Today's teens are slow to grow up

But that's not a bad thing. It has its upsides.

Everybody does it. We compare our generation to the younger generation then regale them with stories of how things were different way back when.  Well, there is some truth to that.  Teens today are in fact much different than we were.

Let me start this conversation with this: It's not necessarily a bad thing. Not all of it anyway.

A study of more than 8 million young people reveals that an 18-year-old today is more like we were at 15.  The fact is that they're maturing more slowly than previous generations.  This cultural shift breaks down like this, they're in no hurry to drive or get a paying job. And they prefer hanging out with their parents much longer than we did.

OK, stop crinkling your nose. Here are the upsides: They delay drinking alcohol, having sex and getting married.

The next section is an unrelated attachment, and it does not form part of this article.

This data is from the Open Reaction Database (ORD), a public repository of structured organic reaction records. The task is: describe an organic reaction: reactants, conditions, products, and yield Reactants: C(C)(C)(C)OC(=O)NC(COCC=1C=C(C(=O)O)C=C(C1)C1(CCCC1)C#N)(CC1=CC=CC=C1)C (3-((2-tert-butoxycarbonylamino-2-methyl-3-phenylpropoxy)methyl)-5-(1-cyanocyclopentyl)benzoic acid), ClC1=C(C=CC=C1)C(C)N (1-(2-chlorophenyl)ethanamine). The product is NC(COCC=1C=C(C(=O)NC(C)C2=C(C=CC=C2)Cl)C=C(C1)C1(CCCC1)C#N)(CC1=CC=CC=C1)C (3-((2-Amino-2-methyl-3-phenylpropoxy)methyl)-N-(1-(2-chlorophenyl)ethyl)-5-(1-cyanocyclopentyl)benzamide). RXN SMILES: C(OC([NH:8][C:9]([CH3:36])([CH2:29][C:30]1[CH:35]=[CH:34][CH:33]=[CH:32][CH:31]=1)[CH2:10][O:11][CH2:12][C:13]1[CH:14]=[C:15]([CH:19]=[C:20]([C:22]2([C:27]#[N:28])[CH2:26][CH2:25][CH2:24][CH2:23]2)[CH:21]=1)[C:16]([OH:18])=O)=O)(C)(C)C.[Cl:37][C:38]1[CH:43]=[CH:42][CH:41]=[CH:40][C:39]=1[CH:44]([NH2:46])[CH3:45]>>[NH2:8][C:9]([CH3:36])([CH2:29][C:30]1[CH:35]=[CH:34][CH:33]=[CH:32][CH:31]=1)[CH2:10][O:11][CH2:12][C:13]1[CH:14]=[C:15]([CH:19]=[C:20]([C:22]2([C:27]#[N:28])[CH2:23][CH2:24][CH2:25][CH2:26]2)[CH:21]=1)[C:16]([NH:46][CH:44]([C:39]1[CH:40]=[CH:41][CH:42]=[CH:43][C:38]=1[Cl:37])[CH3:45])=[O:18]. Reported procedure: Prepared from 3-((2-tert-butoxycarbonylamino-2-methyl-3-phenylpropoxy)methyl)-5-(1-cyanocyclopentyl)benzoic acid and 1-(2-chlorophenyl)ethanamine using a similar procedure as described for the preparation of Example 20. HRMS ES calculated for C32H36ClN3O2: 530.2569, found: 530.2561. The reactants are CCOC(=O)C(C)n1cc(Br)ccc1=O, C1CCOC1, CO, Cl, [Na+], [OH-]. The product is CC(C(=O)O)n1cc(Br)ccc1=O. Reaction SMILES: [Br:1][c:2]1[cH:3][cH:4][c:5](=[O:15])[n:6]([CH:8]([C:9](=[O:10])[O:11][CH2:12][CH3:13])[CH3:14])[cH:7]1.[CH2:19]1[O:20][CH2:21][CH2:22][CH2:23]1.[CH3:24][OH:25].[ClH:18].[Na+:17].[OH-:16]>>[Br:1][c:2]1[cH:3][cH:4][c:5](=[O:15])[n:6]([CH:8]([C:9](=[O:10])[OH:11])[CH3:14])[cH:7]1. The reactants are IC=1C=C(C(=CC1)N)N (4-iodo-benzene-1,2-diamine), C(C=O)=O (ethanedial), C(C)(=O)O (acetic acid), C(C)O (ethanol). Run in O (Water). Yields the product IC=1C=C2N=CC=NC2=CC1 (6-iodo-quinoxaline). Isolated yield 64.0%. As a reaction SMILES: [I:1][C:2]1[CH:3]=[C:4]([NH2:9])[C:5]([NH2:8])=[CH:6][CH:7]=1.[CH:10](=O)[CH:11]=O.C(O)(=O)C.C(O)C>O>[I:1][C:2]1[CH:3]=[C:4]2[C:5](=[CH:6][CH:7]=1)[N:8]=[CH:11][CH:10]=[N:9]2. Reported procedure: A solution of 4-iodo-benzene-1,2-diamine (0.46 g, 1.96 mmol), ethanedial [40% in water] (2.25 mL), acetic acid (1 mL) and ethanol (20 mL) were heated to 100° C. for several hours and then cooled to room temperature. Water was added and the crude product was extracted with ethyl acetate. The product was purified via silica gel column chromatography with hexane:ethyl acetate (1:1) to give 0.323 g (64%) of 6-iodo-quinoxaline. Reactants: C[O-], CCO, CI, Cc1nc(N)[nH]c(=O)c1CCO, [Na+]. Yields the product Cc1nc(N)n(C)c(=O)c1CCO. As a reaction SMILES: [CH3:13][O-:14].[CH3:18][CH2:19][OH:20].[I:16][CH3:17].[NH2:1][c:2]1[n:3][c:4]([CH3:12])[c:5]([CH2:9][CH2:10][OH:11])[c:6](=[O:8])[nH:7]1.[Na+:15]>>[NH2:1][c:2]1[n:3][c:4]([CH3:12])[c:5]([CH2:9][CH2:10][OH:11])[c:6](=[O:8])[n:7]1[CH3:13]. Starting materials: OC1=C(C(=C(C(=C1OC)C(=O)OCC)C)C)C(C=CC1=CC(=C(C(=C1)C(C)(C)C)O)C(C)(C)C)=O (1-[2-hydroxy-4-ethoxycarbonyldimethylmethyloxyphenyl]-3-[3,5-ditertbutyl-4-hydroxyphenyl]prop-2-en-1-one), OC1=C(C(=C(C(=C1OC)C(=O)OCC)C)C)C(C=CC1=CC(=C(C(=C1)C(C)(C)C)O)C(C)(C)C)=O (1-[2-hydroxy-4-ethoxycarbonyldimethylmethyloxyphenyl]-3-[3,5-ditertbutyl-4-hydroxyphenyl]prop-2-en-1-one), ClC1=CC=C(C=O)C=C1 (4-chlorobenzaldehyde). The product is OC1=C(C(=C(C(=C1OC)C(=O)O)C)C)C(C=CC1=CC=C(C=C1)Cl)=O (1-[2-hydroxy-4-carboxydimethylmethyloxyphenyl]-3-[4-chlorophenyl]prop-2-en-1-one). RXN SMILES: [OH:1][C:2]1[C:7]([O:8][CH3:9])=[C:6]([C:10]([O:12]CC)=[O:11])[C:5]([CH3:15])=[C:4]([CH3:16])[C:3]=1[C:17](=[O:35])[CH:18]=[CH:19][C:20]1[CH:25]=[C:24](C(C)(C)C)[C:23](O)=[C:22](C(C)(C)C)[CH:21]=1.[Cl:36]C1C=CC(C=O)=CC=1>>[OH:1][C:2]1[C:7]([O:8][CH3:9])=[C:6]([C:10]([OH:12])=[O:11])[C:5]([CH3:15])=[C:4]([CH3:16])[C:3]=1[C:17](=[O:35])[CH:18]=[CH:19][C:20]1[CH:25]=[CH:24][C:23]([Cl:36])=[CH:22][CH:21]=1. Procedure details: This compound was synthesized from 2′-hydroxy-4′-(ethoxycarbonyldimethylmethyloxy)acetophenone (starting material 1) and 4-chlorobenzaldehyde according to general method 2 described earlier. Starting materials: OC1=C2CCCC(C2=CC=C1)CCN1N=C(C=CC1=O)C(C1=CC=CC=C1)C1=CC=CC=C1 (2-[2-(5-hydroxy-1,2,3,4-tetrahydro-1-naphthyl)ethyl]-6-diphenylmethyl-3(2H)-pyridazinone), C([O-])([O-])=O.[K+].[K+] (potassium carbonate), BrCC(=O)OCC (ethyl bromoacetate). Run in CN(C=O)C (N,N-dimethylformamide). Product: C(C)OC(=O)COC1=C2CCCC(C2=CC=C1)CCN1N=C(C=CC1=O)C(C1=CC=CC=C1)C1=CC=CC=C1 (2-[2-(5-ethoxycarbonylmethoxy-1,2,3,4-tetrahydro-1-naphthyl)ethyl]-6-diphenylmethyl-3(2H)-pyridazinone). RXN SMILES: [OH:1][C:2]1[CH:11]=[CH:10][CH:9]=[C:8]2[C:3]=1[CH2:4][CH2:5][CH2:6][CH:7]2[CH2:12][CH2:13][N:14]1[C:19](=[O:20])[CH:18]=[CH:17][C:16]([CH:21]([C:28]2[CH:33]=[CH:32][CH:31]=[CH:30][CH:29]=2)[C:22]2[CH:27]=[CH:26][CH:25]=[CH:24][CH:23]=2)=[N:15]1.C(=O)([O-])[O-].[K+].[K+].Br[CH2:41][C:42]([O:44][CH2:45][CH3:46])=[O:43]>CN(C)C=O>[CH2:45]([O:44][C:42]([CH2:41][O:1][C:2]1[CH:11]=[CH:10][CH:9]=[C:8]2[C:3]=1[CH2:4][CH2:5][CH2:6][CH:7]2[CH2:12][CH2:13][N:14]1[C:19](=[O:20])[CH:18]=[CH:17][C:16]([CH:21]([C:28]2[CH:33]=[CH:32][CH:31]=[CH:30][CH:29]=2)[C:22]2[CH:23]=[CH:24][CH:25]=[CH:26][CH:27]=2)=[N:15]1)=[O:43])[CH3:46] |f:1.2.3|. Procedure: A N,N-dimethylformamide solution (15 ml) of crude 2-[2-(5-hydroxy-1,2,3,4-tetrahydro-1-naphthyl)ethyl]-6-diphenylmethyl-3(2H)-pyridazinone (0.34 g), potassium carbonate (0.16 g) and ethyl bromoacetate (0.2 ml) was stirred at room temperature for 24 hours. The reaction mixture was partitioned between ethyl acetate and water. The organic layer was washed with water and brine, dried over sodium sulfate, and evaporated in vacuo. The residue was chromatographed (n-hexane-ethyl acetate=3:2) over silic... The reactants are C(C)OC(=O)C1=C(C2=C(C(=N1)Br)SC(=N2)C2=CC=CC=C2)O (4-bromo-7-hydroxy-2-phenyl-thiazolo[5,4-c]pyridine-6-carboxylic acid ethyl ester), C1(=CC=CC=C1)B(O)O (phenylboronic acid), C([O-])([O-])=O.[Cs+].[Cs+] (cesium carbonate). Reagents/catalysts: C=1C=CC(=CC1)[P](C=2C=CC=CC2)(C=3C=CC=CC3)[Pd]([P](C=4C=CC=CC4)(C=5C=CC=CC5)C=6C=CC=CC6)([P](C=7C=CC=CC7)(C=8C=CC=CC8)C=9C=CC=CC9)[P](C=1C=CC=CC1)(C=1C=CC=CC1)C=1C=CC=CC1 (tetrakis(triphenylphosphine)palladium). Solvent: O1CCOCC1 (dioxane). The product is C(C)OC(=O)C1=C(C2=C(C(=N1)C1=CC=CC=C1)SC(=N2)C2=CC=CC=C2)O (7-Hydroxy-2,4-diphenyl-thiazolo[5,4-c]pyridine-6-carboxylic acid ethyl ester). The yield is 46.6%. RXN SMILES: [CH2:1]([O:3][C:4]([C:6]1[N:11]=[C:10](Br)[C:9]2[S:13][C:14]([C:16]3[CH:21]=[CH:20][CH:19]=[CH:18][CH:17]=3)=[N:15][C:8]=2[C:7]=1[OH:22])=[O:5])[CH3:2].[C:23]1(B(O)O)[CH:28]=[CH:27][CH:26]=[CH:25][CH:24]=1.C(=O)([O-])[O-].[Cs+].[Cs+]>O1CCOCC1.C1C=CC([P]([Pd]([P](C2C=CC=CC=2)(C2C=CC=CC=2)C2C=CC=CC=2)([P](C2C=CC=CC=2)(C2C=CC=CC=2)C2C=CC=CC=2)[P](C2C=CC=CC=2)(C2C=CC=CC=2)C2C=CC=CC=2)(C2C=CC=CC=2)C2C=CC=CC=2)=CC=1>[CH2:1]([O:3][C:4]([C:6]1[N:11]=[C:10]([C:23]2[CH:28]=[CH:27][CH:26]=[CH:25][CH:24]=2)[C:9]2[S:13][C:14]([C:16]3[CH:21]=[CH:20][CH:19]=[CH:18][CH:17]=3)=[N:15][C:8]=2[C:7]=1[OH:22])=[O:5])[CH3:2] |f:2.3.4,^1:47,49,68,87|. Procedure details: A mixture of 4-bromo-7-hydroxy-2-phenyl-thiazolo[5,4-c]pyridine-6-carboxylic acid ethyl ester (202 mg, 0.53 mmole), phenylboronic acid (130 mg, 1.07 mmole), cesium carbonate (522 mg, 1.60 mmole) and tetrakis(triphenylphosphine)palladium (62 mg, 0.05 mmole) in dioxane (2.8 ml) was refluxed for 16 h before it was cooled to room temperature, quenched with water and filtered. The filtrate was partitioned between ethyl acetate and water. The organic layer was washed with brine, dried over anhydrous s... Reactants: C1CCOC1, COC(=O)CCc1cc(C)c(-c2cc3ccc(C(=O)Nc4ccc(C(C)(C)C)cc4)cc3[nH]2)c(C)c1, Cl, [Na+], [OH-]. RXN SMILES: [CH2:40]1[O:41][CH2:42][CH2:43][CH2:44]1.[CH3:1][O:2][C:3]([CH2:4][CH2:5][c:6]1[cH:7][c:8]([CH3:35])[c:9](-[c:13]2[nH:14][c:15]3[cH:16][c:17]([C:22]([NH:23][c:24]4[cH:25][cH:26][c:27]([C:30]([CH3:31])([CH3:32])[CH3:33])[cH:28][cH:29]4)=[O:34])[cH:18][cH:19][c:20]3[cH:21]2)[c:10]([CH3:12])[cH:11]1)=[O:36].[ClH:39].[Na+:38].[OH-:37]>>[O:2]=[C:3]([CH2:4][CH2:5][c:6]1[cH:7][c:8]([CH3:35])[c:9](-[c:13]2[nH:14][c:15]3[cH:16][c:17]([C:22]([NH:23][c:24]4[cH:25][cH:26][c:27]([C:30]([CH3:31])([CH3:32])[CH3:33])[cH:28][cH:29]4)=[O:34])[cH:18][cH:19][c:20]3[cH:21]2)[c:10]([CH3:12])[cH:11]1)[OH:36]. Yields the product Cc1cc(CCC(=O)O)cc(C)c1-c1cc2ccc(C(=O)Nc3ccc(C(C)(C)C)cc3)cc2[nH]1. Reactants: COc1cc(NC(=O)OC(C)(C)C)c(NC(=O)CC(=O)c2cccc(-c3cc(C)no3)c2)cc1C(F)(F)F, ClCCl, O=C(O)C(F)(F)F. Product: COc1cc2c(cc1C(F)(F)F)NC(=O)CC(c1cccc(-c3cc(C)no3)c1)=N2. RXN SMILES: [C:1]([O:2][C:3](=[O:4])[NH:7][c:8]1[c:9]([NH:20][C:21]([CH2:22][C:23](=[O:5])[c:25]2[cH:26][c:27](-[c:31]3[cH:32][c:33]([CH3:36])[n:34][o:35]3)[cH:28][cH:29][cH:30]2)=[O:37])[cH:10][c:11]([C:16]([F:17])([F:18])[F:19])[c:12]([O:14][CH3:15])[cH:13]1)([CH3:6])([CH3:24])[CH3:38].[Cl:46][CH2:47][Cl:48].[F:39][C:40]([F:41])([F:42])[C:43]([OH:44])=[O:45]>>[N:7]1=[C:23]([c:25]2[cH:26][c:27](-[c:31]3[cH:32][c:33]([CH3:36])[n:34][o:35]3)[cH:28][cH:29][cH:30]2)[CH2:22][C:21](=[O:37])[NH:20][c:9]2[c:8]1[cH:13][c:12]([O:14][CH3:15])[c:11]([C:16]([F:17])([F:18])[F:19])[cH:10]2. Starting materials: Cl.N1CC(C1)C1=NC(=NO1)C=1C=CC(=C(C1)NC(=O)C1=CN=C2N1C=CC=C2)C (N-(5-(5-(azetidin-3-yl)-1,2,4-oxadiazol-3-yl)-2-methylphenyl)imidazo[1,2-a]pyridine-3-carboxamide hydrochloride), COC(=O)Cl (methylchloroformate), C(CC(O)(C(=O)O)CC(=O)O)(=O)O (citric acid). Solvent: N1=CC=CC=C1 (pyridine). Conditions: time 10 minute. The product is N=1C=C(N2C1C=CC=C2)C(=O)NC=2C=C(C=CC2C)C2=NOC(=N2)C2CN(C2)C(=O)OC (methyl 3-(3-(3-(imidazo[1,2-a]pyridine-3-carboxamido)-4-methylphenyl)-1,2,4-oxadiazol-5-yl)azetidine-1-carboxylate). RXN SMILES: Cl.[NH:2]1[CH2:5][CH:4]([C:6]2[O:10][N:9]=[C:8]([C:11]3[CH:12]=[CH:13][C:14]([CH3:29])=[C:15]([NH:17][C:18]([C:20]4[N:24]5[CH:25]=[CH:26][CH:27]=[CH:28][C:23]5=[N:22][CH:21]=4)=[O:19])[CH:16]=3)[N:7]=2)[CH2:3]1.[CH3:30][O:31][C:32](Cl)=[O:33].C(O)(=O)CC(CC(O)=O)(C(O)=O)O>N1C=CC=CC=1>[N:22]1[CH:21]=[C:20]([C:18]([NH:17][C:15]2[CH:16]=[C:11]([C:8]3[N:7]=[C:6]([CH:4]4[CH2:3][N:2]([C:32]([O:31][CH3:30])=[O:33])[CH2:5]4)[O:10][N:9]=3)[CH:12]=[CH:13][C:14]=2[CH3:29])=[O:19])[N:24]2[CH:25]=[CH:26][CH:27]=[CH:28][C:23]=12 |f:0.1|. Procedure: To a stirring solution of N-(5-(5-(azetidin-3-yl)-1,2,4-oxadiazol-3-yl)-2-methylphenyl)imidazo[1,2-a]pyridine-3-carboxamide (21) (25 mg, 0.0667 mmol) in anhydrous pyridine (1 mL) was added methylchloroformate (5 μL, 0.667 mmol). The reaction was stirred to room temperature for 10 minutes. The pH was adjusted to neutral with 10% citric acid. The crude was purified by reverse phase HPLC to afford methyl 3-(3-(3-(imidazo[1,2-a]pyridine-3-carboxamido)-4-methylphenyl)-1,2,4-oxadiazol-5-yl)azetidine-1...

Ya know, when we say, 'Don't rush growing up?' Well, they aren't.  But, some issues, according to the study, have cropped up.  They are less prepared when they leave the nest.  They lack some basic life skills they need like time management and problem-solving.

Why is this happening? The study's author suspects devices and modern-day parenting.

Let's start with devices. They spend a lot of time with them - computers, tablets, phones - and that takes the place of one-on-one human interaction. Those face-to-face moments are important particularly as we see more families with one child.

And parents, you are also the issue. We can use the nicer term - today's parents are "child-centric" or maybe you're familiar with the phrase "helicopter parenting." The parent who won't let their child make enough of their own decisions and who won't let them fail.

The takeaway: Let them make mistakes. That's how they learn to, well, grow up.